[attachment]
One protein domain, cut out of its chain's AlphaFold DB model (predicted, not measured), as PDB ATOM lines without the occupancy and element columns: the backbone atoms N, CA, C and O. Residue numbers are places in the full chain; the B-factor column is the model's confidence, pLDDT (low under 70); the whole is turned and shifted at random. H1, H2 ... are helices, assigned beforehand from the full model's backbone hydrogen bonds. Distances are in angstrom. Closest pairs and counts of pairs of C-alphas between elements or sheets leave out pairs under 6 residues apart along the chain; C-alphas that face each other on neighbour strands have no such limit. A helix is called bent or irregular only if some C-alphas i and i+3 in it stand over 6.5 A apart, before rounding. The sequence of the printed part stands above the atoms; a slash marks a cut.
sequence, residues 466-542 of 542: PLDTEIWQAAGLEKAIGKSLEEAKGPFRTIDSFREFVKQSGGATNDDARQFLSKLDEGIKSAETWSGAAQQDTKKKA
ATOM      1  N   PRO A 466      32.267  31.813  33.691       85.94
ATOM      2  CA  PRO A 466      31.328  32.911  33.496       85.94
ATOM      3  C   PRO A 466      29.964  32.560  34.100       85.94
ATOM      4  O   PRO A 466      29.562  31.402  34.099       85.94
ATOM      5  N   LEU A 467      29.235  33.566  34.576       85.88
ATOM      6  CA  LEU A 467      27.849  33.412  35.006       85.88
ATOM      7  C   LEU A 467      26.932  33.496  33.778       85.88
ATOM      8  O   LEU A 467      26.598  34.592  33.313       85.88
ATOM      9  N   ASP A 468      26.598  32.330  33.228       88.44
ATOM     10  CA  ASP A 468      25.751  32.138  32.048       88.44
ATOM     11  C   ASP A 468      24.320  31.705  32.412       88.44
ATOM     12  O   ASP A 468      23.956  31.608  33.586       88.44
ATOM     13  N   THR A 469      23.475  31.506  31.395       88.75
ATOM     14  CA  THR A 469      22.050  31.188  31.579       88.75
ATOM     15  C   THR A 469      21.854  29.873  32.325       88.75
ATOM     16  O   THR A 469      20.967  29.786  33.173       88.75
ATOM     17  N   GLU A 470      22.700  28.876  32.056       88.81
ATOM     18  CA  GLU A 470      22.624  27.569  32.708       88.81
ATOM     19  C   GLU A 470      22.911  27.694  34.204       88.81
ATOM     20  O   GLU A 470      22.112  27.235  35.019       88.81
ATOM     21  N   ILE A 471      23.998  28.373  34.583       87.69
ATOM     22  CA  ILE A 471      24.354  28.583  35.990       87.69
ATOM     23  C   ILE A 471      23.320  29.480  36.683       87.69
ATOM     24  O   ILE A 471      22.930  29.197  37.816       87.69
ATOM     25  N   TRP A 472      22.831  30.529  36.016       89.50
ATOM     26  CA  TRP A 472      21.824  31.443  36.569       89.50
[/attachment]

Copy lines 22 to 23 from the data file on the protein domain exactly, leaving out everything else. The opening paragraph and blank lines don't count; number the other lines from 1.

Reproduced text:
ATOM     21  N   ILE A 471      23.998  28.373  34.583       87.69
ATOM     22  CA  ILE A 471      24.354  28.583  35.990       87.69